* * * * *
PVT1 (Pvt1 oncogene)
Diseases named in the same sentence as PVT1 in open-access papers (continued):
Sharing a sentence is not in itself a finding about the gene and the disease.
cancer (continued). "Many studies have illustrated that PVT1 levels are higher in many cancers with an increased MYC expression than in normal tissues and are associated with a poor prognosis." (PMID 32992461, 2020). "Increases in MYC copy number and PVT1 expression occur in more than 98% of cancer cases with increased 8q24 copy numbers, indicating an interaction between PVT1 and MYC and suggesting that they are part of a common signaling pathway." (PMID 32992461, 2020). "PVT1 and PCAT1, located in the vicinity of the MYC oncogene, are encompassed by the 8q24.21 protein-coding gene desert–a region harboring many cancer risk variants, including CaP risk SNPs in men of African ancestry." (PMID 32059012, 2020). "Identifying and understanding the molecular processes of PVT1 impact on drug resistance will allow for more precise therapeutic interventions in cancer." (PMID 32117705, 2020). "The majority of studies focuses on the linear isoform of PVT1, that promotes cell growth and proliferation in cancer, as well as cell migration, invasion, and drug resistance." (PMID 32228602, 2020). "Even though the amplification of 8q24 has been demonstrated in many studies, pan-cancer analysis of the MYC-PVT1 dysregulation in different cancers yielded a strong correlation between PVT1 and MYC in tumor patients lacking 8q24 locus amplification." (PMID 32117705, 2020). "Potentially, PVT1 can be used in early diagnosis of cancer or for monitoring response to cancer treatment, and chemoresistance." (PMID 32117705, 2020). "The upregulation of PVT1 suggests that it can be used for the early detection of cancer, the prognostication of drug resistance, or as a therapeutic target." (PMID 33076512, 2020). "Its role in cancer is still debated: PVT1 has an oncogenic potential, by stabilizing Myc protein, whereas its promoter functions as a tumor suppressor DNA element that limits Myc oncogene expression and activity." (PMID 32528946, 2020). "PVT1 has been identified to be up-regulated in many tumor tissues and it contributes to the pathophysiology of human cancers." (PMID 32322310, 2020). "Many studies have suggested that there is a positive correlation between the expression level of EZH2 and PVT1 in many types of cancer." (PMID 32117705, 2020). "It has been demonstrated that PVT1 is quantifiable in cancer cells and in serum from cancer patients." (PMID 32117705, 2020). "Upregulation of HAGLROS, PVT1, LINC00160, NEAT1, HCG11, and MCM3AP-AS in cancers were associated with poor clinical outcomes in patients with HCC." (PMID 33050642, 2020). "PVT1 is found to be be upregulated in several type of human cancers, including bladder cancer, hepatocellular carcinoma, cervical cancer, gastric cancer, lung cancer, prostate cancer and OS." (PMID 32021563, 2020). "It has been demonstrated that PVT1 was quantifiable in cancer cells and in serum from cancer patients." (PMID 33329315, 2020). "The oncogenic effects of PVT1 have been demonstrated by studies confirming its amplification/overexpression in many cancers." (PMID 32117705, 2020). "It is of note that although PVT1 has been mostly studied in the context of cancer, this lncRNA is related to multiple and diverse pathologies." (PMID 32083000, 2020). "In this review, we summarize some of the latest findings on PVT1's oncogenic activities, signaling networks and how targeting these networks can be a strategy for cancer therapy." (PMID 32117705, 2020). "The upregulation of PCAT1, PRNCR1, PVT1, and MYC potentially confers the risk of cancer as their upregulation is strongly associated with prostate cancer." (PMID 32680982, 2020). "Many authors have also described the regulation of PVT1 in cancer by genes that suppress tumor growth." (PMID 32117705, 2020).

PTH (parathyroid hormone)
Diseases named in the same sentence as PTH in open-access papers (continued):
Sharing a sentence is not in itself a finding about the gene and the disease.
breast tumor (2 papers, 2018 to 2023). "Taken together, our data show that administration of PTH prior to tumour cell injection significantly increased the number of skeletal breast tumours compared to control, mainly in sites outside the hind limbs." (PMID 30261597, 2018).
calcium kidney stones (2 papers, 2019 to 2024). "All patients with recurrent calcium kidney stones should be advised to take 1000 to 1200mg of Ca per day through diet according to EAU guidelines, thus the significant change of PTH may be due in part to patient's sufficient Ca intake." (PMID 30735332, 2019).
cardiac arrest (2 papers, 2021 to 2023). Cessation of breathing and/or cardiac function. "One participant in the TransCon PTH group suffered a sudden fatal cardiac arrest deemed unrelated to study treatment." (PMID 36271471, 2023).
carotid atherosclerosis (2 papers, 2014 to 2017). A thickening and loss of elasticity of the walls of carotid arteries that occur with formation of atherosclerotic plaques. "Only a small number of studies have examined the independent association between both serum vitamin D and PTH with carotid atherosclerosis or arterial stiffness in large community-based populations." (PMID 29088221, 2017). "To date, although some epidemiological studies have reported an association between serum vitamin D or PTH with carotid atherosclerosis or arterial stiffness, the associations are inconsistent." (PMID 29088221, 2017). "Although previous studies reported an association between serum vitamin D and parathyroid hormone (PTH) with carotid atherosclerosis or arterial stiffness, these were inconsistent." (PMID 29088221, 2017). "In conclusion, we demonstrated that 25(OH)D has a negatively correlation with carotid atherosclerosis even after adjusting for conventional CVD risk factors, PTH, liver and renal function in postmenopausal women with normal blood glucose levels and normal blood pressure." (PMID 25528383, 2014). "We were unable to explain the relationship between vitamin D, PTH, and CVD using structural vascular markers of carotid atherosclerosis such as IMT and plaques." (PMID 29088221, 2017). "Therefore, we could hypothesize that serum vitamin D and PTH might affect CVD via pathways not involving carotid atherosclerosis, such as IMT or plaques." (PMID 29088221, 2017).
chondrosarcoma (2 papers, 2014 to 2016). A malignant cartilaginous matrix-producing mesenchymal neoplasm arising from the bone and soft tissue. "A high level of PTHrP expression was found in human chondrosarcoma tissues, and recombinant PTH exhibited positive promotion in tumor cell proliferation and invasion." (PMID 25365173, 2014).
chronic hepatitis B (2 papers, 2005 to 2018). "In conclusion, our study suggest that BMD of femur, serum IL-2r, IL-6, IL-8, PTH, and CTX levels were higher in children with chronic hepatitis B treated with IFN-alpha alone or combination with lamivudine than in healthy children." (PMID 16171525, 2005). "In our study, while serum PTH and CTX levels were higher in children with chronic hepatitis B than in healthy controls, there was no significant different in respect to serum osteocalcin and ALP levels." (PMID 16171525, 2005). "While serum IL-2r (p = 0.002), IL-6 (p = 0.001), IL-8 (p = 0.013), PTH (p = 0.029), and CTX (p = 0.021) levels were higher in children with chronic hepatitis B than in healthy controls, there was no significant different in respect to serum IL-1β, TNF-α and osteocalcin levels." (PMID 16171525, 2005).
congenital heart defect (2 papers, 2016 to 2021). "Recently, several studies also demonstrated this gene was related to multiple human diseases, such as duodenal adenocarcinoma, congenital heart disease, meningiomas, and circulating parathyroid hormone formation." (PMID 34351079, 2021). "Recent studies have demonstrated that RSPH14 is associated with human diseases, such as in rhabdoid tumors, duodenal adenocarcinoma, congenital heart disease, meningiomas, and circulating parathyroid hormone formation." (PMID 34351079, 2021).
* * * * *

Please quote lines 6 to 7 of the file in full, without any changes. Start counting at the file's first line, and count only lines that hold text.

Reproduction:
Diseases named in the same sentence as PTH in open-access papers (continued):
Sharing a sentence is not in itself a finding about the gene and the disease.